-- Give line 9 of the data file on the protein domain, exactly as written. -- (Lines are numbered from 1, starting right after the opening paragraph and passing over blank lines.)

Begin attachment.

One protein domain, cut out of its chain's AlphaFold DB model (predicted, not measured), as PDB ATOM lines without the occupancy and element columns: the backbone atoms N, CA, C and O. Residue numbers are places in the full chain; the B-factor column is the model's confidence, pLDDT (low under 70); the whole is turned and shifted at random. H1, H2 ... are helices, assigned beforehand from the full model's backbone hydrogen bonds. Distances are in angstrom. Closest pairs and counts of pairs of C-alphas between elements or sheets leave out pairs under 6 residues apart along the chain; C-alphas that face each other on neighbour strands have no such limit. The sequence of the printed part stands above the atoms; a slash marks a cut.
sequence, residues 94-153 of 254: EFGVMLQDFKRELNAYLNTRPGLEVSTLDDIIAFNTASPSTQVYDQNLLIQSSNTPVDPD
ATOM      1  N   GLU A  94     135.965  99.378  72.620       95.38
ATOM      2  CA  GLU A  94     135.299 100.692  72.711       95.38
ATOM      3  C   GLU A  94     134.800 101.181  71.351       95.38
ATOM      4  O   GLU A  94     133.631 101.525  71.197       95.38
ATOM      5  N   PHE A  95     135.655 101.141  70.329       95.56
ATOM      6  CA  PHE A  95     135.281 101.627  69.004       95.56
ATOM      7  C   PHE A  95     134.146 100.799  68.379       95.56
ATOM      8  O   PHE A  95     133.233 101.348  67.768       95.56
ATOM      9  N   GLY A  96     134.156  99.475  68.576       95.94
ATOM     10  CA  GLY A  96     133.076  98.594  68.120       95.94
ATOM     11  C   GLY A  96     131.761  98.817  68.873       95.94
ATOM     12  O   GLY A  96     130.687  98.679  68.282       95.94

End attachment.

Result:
ATOM      8  O   PHE A  95     133.233 101.348  67.768       95.56